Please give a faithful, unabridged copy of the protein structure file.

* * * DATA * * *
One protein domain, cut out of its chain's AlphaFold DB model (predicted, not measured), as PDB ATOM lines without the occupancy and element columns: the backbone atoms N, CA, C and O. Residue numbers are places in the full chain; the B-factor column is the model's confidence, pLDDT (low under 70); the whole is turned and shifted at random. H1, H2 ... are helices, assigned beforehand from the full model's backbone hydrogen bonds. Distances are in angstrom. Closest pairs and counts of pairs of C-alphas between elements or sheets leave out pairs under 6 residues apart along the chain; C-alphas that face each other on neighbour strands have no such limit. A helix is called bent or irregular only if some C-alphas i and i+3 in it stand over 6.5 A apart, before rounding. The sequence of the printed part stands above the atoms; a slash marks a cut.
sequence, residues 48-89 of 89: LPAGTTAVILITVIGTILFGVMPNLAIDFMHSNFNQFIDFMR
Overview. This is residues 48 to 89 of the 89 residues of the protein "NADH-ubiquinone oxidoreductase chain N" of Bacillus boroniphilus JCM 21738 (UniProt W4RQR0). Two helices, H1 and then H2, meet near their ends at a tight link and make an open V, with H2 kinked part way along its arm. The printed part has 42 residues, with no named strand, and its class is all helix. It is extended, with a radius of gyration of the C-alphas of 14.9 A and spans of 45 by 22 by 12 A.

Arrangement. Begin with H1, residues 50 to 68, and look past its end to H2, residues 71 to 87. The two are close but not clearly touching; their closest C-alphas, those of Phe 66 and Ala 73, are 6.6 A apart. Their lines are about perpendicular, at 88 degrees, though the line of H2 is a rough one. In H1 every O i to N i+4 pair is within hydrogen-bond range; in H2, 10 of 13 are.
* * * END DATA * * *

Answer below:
One protein domain, cut out of its chain's AlphaFold DB model (predicted, not measured), as PDB ATOM lines without the occupancy and element columns: the backbone atoms N, CA, C and O. Residue numbers are places in the full chain; the B-factor column is the model's confidence, pLDDT (low under 70); the whole is turned and shifted at random. H1, H2 ... are helices, assigned beforehand from the full model's backbone hydrogen bonds. Distances are in angstrom. Closest pairs and counts of pairs of C-alphas between elements or sheets leave out pairs under 6 residues apart along the chain; C-alphas that face each other on neighbour strands have no such limit. A helix is called bent or irregular only if some C-alphas i and i+3 in it stand over 6.5 A apart, before rounding. The sequence of the printed part stands above the atoms; a slash marks a cut.
sequence, residues 48-89 of 89: LPAGTTAVILITVIGTILFGVMPNLAIDFMHSNFNQFIDFMR
Overview. This is residues 48 to 89 of the 89 residues of the protein "NADH-ubiquinone oxidoreductase chain N" of Bacillus boroniphilus JCM 21738 (UniProt W4RQR0). Two helices, H1 and then H2, meet near their ends at a tight link and make an open V, with H2 kinked part way along its arm. The printed part has 42 residues, with no named strand, and its class is all helix. It is extended, with a radius of gyration of the C-alphas of 14.9 A and spans of 45 by 22 by 12 A.

Arrangement. Begin with H1, residues 50 to 68, and look past its end to H2, residues 71 to 87. The two are close but not clearly touching; their closest C-alphas, those of Phe 66 and Ala 73, are 6.6 A apart. Their lines are about perpendicular, at 88 degrees, though the line of H2 is a rough one. In H1 every O i to N i+4 pair is within hydrogen-bond range; in H2, 10 of 13 are.